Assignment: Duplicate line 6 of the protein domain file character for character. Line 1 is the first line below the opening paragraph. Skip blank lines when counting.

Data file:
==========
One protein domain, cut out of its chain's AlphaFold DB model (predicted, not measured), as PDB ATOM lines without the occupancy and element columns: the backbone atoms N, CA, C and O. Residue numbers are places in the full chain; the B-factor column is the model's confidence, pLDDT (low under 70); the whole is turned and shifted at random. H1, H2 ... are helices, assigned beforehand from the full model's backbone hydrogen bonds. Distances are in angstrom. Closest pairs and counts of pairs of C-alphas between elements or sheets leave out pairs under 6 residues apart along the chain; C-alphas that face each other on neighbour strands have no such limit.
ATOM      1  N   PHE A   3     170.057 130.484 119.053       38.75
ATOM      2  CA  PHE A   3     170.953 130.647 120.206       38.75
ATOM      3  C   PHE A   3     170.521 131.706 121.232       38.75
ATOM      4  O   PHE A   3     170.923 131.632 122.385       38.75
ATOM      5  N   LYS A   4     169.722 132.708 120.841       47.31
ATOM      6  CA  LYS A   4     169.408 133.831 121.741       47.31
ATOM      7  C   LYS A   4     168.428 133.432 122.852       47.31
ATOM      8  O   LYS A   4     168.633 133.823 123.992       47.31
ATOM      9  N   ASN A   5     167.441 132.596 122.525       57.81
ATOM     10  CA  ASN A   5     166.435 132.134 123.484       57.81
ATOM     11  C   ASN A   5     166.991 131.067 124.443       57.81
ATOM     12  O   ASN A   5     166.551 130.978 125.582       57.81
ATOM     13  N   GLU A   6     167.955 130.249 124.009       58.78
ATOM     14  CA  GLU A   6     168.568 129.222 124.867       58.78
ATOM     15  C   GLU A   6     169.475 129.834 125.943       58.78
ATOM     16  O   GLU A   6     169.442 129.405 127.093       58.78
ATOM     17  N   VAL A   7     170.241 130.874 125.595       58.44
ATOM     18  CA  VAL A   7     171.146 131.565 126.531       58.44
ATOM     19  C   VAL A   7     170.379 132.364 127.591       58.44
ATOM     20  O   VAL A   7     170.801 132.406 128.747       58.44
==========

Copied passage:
ATOM      6  CA  LYS A   4     169.408 133.831 121.741       47.31